Five Things Every Geek Dad Should Teach His Kids
Not everyone is thrilled with the mainstreaming of geekdom, but I think it has highlighted a lot of the strengths that geeks have as experts and creators, and that extends to parenting as well.
Geeks are who they are because of the obsessive passion they have, and there’s no better teacher than someone who loves and immerses themselves in the subject matter.
But no matter what your geeky passion is, as father there are five things that you have to teach your children.
How to Build Stuff
Destruction is the precursor to design. And now that you’ve taught her how to break a few eggs, it’s time to show your young padawan what an omelet looks like.
- Build a custom PC with them.
- Craft a self-contained greenhouse in a soda bottle.
- Put together a model rocket.
It doesn’t matter what you build; it’s the act of creation you’re after here.
There are a ton of videos, designs and descriptive how-tos to help you tackle any project. If it’s simple enough, you and the nerdlings can work out your own design. Once kids start building, they’ll want to do more. Geeks are puzzle-solving addicts, and it’s best to get your kid started early.
Google's Definition of "Dad" is Wrong
We all use Google to look things up. Well, that's what I did one day when trying to figure out if "Dad" and "Father" meant the same thing.
Go ahead, try it yourself right now. "Okay, Google. What's the definition of dad?"
Google says dad and father are the same thing, but I respectfully disagree.
Here's what I think the real definition of "dad" is and why I think it's time for Google to make a distinction between a "father" and a "dad".
Read my definition and let me know what you think!
How (not) to Read
This may seem a little lame, but I really think that a whole generation is growing up without the ability to concentrate for significant lengths of time, and it’s a serious problem. We all need to get back to exerting long, sustained attention on one article or book instead of the flighty, constantly shifting attention that we’re training ourselves to have when reading online.
How can you teach your kids to surf the web and find what they want without getting bogged down with distractions or scary websites? You need to focus on things we mostly take for granted. Show them how to do a Google search and refine it to locate hard-to-find info. Make sure they spend time reading long-form content like books, comics and even short stories. Get them to pay attention to how their mind wanders when they read so they can refocus and resist distractions. Learning to train your own brain is geeky, and it will help them with literally everything else they do.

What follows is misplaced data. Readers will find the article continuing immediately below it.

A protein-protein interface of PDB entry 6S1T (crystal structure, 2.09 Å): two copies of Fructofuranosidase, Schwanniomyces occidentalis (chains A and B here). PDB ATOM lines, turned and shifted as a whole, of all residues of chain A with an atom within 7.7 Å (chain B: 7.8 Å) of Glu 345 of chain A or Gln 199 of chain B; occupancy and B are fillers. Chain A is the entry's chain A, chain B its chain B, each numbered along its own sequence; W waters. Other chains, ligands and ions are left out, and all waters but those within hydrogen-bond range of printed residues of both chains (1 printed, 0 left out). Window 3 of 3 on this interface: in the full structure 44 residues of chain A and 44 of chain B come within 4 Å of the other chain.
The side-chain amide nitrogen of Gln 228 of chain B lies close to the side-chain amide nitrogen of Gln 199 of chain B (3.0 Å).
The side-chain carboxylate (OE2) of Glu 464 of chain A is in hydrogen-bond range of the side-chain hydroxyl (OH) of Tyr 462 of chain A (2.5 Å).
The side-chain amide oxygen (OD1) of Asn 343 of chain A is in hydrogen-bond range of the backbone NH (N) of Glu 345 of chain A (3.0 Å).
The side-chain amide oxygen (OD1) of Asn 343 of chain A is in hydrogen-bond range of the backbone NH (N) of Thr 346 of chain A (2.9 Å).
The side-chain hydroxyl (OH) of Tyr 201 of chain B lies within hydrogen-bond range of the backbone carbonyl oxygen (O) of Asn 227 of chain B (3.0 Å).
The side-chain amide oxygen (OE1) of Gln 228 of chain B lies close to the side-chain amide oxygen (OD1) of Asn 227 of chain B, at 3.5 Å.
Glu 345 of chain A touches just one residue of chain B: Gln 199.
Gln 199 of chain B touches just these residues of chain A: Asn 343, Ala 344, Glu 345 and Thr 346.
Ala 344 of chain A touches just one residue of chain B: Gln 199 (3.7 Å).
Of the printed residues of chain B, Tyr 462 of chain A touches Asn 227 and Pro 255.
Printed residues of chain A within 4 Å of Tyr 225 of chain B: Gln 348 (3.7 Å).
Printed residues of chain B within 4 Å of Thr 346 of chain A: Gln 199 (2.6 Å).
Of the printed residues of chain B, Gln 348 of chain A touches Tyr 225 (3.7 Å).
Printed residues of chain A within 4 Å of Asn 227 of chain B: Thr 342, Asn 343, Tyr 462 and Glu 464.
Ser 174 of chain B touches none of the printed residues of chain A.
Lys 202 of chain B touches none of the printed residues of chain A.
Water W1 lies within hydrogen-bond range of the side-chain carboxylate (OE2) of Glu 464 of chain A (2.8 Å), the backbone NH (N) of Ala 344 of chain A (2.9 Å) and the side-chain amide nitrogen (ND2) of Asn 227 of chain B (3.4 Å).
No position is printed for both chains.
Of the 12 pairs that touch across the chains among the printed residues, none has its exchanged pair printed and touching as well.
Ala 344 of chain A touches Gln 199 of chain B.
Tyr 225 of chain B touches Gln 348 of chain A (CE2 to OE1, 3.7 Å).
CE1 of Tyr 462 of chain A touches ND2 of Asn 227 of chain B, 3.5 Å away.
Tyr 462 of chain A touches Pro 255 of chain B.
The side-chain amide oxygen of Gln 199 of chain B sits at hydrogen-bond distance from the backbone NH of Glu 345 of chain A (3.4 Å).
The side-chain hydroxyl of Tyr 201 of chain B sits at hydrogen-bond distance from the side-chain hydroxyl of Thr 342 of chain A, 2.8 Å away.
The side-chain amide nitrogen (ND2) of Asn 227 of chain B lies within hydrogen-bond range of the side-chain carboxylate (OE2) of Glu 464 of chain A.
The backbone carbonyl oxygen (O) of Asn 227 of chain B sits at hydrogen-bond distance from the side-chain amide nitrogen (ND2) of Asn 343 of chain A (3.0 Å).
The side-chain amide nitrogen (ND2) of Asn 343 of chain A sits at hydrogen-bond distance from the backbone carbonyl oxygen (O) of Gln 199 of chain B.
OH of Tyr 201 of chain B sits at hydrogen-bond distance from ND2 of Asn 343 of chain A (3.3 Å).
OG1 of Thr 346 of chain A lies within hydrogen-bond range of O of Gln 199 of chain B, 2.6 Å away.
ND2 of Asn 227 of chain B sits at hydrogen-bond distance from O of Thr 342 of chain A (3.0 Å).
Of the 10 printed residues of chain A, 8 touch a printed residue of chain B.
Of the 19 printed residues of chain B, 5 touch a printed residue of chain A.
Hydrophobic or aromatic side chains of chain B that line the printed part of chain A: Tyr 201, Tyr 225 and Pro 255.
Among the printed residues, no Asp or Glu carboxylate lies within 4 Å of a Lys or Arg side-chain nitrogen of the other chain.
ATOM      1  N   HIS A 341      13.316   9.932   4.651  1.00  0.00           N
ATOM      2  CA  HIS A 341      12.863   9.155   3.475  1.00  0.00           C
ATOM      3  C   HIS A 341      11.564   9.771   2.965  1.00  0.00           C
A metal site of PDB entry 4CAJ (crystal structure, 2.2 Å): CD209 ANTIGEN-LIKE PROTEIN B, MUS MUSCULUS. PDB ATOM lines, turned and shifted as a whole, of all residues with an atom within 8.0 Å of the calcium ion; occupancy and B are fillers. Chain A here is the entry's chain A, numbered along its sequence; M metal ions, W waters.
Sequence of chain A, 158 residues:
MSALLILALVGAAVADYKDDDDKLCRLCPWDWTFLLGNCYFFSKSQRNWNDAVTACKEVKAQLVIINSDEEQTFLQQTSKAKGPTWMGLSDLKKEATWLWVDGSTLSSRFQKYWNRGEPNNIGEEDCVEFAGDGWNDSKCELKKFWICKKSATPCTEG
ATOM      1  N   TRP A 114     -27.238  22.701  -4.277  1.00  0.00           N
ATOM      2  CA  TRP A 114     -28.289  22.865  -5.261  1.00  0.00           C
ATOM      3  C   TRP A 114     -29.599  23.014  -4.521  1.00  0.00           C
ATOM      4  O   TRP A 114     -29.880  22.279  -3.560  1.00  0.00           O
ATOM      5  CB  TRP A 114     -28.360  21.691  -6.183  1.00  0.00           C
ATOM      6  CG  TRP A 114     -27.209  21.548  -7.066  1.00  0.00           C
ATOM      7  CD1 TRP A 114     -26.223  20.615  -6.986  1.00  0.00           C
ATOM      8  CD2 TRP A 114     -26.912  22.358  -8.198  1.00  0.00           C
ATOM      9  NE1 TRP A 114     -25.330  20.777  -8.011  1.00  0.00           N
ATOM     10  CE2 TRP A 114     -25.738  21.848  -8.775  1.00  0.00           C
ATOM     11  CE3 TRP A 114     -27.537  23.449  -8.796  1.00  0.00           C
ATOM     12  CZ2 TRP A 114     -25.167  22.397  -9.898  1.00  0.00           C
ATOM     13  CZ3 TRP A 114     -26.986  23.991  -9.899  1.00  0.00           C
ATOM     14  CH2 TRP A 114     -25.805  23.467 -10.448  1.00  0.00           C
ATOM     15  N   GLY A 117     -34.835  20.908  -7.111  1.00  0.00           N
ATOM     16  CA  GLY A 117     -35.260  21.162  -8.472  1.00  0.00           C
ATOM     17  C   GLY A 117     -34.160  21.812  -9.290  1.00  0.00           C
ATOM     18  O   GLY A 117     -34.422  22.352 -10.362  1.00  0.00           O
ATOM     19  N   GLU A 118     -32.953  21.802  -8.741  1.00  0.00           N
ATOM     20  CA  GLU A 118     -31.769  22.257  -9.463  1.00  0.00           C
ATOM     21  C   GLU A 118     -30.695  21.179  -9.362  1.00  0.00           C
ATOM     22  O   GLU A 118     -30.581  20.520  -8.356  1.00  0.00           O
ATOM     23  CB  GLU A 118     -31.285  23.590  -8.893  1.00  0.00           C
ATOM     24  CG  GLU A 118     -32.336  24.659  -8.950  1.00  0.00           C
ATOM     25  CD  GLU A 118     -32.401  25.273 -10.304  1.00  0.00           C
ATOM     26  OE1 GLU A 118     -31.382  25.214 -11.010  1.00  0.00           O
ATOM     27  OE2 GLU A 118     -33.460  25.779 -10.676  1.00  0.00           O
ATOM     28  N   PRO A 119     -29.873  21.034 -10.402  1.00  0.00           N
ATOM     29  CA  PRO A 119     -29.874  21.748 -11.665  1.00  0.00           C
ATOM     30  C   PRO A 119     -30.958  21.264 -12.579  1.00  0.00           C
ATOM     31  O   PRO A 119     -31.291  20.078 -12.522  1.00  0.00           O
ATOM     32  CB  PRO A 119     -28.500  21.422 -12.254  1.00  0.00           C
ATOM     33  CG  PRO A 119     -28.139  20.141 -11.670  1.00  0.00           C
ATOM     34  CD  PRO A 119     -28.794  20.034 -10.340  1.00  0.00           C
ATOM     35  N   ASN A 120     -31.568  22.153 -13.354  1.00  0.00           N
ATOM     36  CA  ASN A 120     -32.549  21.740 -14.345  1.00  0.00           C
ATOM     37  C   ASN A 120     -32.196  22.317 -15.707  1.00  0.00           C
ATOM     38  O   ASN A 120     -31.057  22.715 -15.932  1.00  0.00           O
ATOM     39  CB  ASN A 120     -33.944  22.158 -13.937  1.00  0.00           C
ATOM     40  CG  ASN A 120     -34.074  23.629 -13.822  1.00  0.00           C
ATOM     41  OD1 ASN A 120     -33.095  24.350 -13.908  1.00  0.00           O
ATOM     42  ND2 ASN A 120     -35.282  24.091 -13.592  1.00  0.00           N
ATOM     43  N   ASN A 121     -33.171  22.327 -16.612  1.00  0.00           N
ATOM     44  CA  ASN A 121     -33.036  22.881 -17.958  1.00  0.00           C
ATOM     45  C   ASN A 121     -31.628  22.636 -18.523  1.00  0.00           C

How to Code
Now, not everyone needs to code, but kids love seeing stuff they do have an effect. And while it may seem like a complicated task (it’s really not), anyone who can read can code; you just have to learn the rules, and that’s like a game for most kids. Plus, it’s easier to learn to code than ever. Go through some tutorials on Code Academy with your kids (they can learn several languages), or try hunting through video tutorials on YouTube (some are better than others).
Too many kids are shying away from math and science, and part of it is because of a culture that tells kids that things like programming are hard. Don’t let your son or daughter be scared off of this fascinating skill.
How to Fail
Sometimes it’s good to pick a challenging project that you suspect you might not finish. Your kid needs to see that his dad doesn’t always succeed, and that it’s okay to scrap something that isn’t working and move on to something else.
A failed custom PC or a not-so-level clubhouse is a good opportunity to have them evaluate what went wrong and find possible ways to fix it.
Getting past his or her mistakes, and hopefully learning from them, will make your geek child more confident and persistent in the face of setbacks.
Why it’s Good to Be a Geek
Besides generally just being as nerdy as his or her dad, there are some real benefits to teaching your kid a geeky mindset.
People with a passion for something dive deeper into life. You can teach your kid to be a creator, a doer, a starter; not a copier.
This has a lot to do with your kid’s confidence in their own talents and abilities, but it has mostly to do with their belief that there’s an answer to be found to every question and every problem. Isn’t that the type of person you want your child to be?
Heck, isn’t that who you want to be?